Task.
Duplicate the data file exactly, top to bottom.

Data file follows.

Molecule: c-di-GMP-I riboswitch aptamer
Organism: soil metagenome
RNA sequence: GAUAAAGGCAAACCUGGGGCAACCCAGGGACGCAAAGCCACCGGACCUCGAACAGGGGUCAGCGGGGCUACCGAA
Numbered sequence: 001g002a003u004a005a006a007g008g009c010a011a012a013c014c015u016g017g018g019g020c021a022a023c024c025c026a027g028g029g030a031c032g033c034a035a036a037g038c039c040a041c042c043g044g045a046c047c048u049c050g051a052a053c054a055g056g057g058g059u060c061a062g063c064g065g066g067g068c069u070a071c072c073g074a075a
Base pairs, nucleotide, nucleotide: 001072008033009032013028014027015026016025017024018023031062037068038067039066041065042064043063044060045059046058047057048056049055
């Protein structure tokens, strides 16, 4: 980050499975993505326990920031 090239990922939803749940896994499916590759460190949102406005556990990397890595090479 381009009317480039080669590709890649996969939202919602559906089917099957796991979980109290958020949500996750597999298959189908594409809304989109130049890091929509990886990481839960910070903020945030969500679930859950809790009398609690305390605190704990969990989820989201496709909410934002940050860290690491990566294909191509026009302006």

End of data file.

Molecule: c-di-GMP-I riboswitch aptamer
Organism: soil metagenome
RNA sequence: GAUAAAGGCAAACCUGGGGCAACCCAGGGACGCAAAGCCACCGGACCUCGAACAGGGGUCAGCGGGGCUACCGAA
Numbered sequence: 001g002a003u004a005a006a007g008g009c010a011a012a013c014c015u016g017g018g019g020c021a022a023c024c025c026a027g028g029g030a031c032g033c034a035a036a037g038c039c040a041c042c043g044g045a046c047c048u049c050g051a052a053c054a055g056g057g058g059u060c061a062g063c064g065g066g067g068c069u070a071c072c073g074a075a
Base pairs, nucleotide, nucleotide: 001072008033009032013028014027015026016025017024018023031062037068038067039066041065042064043063044060045059046058047057048056049055
């Protein structure tokens, strides 16, 4: 980050499975993505326990920031 090239990922939803749940896994499916590759460190949102406005556990990397890595090479 381009009317480039080669590709890649996969939202919602559906089917099957796991979980109290958020949500996750597999298959189908594409809304989109130049890091929509990886990481839960910070903020945030969500679930859950809790009398609690305390605190704990969990989820989201496709909410934002940050860290690491990566294909191509026009302006």